New Delhi, After conflicting reports from Pakistan about the identity document a pilgrim needs to to visit the Kartarpur Sahib Gurdwara in Pakistan’s Punjab province via the Kartarpur Corridor, the Indian government declared India will go purely by the MoU that calls for pilgrims to have their passports on them.
Pakistan army spokesperson Asif Ghafoor was quoted on Thursday by a Pakistan channel as saying that passport was essential for Indian pilgrims visiting Kartarpur.
“As of today, there is a bilateral document which has been signed between the two sides, which clearly specifies the documents needed to undertake the visit,” said MEA spokesperson Raveesh Kumar.
“As we have a security link, the entry would be a legal one under a permit on a passport-based identity. There will be no compromise on security or sovereignty,” Dawn news quoted Ghafoor, the Director General of Inter Services Public Relations (ISPR) – the media wing of the military.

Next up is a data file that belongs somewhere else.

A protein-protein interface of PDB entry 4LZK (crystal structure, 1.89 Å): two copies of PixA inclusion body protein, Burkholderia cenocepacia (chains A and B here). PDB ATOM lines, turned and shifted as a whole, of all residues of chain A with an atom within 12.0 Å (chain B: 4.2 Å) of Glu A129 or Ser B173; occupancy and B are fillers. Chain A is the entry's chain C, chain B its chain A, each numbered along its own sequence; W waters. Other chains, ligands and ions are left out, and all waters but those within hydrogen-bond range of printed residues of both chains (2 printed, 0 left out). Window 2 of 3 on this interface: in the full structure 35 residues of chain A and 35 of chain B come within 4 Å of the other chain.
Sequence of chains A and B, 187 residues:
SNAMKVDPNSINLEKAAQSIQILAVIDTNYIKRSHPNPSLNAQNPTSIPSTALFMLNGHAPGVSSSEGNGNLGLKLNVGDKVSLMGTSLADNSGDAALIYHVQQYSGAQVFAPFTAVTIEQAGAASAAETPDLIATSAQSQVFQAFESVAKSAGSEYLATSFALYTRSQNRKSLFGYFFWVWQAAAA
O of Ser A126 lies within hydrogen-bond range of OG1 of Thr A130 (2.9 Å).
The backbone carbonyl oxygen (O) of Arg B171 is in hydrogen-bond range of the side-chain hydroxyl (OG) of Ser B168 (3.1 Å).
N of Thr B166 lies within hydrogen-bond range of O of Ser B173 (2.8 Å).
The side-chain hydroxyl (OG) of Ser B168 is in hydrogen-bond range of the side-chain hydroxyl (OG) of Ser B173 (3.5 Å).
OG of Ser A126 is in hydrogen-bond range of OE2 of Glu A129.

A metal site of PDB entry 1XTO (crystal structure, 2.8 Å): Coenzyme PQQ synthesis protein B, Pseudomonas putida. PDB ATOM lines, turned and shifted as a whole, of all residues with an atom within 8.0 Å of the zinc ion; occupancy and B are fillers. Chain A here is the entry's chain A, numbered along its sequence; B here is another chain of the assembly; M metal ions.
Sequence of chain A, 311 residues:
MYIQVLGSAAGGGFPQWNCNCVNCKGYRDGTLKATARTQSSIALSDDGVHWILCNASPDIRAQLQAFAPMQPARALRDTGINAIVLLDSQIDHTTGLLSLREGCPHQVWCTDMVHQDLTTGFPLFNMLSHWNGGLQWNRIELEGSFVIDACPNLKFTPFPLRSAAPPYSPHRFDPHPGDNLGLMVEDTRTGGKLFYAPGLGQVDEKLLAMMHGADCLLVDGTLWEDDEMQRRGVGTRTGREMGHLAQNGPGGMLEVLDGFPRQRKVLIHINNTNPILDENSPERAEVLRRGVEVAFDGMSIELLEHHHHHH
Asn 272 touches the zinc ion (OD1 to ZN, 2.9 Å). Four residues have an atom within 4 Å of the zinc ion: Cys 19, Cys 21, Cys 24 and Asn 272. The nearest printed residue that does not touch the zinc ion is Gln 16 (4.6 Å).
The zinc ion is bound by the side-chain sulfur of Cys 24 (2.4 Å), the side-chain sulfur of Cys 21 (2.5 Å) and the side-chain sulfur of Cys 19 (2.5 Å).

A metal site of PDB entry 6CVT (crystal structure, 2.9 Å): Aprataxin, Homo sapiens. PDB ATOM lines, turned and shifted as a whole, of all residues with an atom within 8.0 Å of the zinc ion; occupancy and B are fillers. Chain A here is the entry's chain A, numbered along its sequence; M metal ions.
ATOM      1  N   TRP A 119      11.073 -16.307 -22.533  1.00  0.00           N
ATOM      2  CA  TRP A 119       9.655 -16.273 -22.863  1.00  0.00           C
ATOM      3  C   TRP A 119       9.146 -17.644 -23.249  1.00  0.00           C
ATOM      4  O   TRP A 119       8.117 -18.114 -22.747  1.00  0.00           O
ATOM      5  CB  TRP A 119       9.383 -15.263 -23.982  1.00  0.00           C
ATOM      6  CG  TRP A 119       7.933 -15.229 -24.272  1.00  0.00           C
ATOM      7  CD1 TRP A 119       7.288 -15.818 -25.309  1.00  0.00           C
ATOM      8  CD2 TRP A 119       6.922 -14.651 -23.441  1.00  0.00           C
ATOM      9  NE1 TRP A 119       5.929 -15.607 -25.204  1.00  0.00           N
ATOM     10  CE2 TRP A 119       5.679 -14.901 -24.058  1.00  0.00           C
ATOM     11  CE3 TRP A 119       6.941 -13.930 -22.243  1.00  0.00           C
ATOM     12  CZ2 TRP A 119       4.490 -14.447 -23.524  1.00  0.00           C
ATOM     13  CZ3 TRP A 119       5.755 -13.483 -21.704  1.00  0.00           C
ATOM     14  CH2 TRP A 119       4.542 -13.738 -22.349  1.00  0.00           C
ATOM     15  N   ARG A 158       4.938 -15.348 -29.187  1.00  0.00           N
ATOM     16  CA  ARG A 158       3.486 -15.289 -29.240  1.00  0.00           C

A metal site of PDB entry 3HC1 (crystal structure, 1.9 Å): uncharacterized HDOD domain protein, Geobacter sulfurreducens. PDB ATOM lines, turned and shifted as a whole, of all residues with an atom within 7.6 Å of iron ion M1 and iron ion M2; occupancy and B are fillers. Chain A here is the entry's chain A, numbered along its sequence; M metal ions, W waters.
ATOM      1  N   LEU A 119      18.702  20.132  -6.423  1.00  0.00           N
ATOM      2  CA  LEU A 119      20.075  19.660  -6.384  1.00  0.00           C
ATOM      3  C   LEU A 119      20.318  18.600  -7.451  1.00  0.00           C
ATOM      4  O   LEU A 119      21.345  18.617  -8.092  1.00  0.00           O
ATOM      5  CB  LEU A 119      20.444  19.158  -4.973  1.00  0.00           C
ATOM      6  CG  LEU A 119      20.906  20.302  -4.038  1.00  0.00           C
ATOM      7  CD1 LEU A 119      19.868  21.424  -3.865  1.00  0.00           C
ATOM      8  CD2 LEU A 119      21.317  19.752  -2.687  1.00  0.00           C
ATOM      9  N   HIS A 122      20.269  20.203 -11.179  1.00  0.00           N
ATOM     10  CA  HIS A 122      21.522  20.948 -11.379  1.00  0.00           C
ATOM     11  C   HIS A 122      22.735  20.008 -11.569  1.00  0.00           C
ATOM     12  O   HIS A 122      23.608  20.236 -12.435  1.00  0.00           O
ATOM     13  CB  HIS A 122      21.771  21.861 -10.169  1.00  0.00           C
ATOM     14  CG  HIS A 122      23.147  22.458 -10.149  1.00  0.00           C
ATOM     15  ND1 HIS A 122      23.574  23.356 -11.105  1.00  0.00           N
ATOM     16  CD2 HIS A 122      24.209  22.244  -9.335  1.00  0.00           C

Kartarpur Corridor provides a visa-free access to Indian Sikhs to the Kartarpur Sahib Gurdwara, originally known as Gurdwara Darbar Sahib, a highly revered Sikh shrine where Guru Nanak Dev spent 18 years of his life and is his final resting place.
The corridor has been established to commemorate the 550th birth anniversary of Guru Nanak falling on November 12.
Prime Minister Imran Khan had on November 1, while announcing the completion of Kartarpur Corridor on Twitter, announced waiving conditions of carrying a passport for identification and prior registration for the visitors.
The Pakistan government also exempted the Indian pilgrims from paying a $20 entry fee on the day of inauguration of the corridor and Guru Nanak Dev’s birthday.